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Fisher and Rattlesnake in Southeastern WI

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P.I.K.E.
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4/20/09 4:41 PM CST
A good friend told me he had heard that the fisher and rattlesnake (not sure which species) has been introduced to southeastern Wisconsin. Walworth county for sure. He asked someone in the DNR if this was true and they said yes.

I really don't know what to think of introducing rattlesnakes. I know the whole "leave them alone and they'll leave you alone" thing but is this really a smart move? What greater good for will this achieve? Rodent control? Is it worth someone getting bit and possibly die? Probably not. I'm not a "hater" of this move but I guess I would like some kind of explanation of what benefit this give Wisconsin. It would be neat to while out hunting but I have mixed feelings on this.

After some quick research I'm guessing that it is the Eastern Massasauga Rattlesnake. They were native here at one time.

As far as the fisher I think that would be pretty cool to see one while sitting in the deer stand some day.

What does everyone else think?

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Leviathan
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4/28/09 9:16 PM CST
I have those Eastern Massasauga Rattlesnakes by me and I never knew it untill my cat killed a tiny one he brought it home and I never seen a pattern like that, then on a closer look I noticed a little rattler on the tail so I checked into it and found they live in wetland areas like where Im at so Im hopeing he dosent try this anymore on the bigger ones!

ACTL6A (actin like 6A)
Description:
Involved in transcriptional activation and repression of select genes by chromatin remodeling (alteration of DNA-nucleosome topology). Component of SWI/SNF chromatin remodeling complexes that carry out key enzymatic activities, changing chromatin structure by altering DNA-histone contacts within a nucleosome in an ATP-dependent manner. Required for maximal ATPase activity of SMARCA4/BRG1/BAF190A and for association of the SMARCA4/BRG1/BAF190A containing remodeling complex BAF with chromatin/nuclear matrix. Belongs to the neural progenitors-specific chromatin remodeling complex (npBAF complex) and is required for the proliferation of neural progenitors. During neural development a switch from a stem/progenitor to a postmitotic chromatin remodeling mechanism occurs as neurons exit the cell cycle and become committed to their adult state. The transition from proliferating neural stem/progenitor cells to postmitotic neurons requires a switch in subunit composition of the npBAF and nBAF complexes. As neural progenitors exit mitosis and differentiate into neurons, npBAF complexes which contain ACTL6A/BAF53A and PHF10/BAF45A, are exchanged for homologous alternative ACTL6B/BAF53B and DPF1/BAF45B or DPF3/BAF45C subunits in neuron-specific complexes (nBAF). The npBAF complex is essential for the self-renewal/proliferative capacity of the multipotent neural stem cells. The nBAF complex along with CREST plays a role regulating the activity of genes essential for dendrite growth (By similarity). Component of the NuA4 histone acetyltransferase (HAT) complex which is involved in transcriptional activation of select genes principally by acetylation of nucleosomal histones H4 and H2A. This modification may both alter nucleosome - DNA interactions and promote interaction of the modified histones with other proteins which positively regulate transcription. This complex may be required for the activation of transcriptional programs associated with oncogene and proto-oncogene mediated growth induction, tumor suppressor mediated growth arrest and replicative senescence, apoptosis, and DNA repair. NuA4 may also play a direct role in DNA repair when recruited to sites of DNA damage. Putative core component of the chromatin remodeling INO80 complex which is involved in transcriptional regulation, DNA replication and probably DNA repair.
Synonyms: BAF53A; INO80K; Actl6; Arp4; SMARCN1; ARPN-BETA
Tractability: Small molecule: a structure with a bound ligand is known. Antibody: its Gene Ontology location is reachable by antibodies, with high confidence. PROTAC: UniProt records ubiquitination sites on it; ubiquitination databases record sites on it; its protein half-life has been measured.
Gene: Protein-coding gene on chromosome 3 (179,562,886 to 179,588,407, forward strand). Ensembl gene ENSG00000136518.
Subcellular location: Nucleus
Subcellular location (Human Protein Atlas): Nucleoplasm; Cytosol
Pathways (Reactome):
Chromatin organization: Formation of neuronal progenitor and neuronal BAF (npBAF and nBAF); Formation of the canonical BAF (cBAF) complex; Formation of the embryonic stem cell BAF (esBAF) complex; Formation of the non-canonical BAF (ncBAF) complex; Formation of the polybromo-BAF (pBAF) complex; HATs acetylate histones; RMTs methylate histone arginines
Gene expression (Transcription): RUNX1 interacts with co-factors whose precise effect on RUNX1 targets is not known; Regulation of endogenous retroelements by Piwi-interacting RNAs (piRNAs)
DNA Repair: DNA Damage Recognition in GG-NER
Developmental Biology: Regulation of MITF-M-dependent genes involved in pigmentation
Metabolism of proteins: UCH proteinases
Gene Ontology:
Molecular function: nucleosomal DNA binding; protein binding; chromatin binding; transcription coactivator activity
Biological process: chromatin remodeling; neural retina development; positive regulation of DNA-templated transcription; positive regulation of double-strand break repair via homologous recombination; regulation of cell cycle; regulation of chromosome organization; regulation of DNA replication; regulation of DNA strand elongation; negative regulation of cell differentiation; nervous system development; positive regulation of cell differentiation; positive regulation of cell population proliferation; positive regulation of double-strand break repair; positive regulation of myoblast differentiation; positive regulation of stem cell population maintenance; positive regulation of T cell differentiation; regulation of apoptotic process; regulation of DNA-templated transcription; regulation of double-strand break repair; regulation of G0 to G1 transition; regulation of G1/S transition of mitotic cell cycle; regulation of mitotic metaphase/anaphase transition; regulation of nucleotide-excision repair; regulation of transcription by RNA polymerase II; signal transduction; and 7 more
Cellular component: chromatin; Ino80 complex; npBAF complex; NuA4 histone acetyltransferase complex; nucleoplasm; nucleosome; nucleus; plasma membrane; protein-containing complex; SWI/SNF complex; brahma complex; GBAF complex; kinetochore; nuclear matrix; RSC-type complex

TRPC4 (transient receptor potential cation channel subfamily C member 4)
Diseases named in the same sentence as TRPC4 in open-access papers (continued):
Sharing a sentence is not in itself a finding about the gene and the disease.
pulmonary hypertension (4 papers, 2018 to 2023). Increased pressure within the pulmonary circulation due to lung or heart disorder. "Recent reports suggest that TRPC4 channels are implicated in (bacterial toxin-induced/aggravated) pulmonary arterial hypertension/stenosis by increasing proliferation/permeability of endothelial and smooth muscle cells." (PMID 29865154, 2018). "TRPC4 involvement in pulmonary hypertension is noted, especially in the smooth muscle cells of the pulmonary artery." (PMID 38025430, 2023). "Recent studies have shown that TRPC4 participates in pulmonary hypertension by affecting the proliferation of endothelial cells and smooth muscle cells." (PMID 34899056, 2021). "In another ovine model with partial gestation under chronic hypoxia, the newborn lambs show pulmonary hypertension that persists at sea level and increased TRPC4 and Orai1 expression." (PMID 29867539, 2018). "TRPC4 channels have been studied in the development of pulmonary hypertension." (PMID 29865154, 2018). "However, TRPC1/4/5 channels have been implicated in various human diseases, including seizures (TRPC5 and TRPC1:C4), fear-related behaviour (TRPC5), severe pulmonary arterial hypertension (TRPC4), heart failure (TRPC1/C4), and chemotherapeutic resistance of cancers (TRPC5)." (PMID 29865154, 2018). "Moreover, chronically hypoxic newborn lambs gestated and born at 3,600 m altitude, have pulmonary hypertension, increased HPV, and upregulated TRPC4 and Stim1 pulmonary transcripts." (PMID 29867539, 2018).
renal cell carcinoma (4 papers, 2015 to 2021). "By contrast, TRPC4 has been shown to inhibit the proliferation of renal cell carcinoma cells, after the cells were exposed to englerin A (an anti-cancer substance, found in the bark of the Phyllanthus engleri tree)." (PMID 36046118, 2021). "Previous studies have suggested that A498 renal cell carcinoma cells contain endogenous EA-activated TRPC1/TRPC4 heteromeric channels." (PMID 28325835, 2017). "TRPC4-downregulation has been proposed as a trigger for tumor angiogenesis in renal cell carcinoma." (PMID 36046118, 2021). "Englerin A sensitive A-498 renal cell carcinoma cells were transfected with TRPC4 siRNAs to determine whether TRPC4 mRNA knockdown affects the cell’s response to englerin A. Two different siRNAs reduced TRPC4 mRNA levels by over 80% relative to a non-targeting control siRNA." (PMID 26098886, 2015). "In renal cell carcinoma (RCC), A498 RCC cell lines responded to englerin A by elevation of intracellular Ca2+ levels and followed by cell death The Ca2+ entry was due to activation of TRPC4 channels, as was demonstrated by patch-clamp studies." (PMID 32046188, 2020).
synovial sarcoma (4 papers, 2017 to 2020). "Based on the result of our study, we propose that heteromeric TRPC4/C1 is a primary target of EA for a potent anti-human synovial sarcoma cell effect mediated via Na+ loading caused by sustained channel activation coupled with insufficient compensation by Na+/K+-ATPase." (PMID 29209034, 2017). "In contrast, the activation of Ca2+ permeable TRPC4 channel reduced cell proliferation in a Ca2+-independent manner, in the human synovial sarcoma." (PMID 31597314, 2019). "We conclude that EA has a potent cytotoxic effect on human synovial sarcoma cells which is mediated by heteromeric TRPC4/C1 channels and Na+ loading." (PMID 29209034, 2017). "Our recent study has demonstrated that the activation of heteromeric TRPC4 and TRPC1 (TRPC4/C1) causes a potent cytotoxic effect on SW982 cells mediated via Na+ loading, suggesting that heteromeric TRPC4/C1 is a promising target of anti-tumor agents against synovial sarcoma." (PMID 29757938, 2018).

1234567890
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4/28/09 11:48 AM CST
As a person who has once been bitten by a rattlesnake, I would like those damn things as far away from where I live as possible.

Bowbuckman
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4/28/09 10:40 AM CST
Don't need snakes to keep the turkey in check! The fisher will do just fine. Wait and see what that little creature can accomplish! Wink

Fishbrain
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4/26/09 10:45 AM CST
I heard the rattlesnakes were introduced to take care of the Asian beetles. Or was it the other way around? Darn I wish I could keep these things straight! Doh!

One shot one kill
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4/23/09 4:30 PM CST
My land is central Wi , well over 100 miles from IL . Looks like oak savanna to me on the map.

Myth_buster
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4/23/09 1:16 PM CST
In SE WI a lot of land owners and organizations are converting their land back to what it used to be historically: prairies and oak savanna.

In the counties boardering Illinois it was.

Here is a link on pre-settlement vegitation.

A fair amount of that was actually oak forest or oak forest with openings which I suppose could qualify as oak savanna.http://dnr.wi.gov/landscapes/pdfmaps/state/finleys.pdf